FIG. 1 is a partial sectional view of a cluster of instrument canisters assembled about the ejection device while mounted on a delivery vehicle;
FIG. 2 is a pictorial view of the instrument canister support and ejection system;
FIG. 3 is an enlarged fragmentary partly sectional view of a holding band and explosive nut of the instrument canister ejector system of FIG. 2;
FIG. 4 is a fragmentary sectional view of the ejector mechanism of the present invention;
FIG. 5 is a sectional view of an ejector piston; and
FIG. 6 is a longitudinal sectional view of the detonator of FIG. 4.
DESCRIPTION OF THE PREFERRED EMBODIMENT Referring now to the drawings wherein like reference characters designate identical or corresponding parts throughout the several views, and more particularly to FIG. 1 thereof wherein is shown a cluster of instrument canisters 10 contained within the forward portion 12 of a launch vehicle, such as a missile or rocket 14 for ejection into the upper atmosphere for scientific investigation purposes. The forward portion 12 of missile 14 is comprised essentially of a base member 16 having an elongated substantially hollow column member of square cross section 18 secured to and projecting upwardly from the central portion thereof, and a protective cover 20 extending upwardly from the base member 16 for surrounding the instrument canisters 10. The individual canisters 10 are supported above base member 16 by protrusions 22 secured to cover member 20 by conventional means, and are held against central column member 18 by individual clamp bands 24. Electrical power, the purpose of which will be more fully disclosed hereinafter, is provided to the forward portion 12 of missile 14 by means of electrical conduits 26, and is distributed to the necessary points of application by electrical conduits 28. The protective cover 20 is removable by conventional explosive devices prior to or at the desired point of ejection of the instrument canisters 10.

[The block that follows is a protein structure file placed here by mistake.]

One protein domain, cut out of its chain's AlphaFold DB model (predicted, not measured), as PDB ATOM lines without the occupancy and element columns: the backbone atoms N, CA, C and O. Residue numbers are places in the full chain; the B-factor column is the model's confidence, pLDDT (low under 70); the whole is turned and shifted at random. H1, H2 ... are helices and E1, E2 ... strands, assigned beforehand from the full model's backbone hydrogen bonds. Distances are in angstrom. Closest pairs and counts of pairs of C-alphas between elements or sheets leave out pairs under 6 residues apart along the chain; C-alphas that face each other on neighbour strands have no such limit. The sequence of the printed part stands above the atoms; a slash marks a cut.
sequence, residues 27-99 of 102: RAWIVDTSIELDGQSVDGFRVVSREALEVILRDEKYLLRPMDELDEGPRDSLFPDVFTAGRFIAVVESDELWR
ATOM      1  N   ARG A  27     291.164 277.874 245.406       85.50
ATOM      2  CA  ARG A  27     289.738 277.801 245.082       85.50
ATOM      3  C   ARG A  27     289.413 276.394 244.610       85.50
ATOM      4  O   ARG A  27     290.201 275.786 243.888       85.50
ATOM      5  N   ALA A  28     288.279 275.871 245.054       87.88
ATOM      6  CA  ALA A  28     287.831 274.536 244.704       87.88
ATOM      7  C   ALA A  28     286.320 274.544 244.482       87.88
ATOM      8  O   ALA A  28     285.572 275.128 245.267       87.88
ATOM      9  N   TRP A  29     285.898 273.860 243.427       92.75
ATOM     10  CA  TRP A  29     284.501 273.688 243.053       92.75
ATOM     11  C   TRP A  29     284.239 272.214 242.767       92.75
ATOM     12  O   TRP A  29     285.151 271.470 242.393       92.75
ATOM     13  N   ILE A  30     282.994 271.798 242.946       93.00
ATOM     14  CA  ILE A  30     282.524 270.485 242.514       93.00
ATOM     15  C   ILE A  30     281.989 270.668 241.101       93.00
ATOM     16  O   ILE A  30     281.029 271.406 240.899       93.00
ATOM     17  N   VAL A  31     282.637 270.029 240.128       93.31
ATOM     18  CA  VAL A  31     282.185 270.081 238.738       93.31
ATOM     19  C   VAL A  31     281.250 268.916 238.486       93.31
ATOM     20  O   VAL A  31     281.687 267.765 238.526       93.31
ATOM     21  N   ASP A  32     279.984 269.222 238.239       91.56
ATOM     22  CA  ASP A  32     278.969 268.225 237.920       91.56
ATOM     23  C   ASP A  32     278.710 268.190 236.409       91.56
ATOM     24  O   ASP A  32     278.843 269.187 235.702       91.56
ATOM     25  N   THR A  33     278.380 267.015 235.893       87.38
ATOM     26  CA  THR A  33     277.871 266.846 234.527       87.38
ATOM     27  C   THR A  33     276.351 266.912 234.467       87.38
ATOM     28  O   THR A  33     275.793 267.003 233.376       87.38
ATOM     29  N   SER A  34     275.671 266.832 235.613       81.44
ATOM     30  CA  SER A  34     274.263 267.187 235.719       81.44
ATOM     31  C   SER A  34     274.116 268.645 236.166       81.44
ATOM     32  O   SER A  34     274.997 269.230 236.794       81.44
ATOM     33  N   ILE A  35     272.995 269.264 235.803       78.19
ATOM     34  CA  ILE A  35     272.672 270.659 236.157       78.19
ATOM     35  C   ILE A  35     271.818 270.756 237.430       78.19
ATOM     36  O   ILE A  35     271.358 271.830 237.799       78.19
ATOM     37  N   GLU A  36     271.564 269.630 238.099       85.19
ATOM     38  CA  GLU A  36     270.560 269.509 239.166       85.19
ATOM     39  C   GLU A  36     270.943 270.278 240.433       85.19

As more clearly shown in FIG. 2, a web-like member 30 is attached to and extends from each of the four corners of column member 18, and has secured on each side thereof a triangularly shaped channel section 32. Extended from the center portion of each face of column member 18 is an exposed portion of a piston assembly 34. When in the assembled position each instrument canister 10 will be held against the exposed portion of piston assembly 34 between web members 30 by means of a clamp band 24 hinged to the triangular channel sections 32.
As more clearly illustrated in FIG. 3, each of the clamp bands 24 is hinged within an aperture 36 in channel section 32 by a hinge pin 38. The clamp band 24 is of a shape to conformingly encircle the outer configuration of the instrument canisters 10 and includes a flat end portion 40 having an aperture 42 formed therein. A bolt 44, having an enlarged portion 46 within an aperture 48 in channel section 32, extends through aperture 42. An explosive nut 50 engages bolt 44 to firmly secure the clamp band 24 about the instrument canister 10. An electrical connector 52 attached to electrical conduit 28 carries the energy to initiate explosive nut 50 thereby to release clamp band 24 in a conventional manner for jettisoning of the canister.
To jettison a canister 10, a piston operated ejection system 54 is fixedly mounted within the midsection of 3 column member 18 by conventional means such as screws 56 as shown in FIG. 4. A block member 58 has a cylindrical bore 60 of small cross section extending along the longitudinal axis thereof for housing a propellant filled detonator 62 which is more fully described hereinafter. A pair of radial bores 64 and 66, located adjacent to each other have spaced perpendicular axes both, in turn, perpendicular to and intersecting the longitudinal axis of the block member 58. These bores 64 and 66 extend completely through block member 58 and column member 18 to provide a circular aperture in each of the four sides of column member 18. Each radial bore contains a pair of piston assemblies 34 in back to back abutting relationship.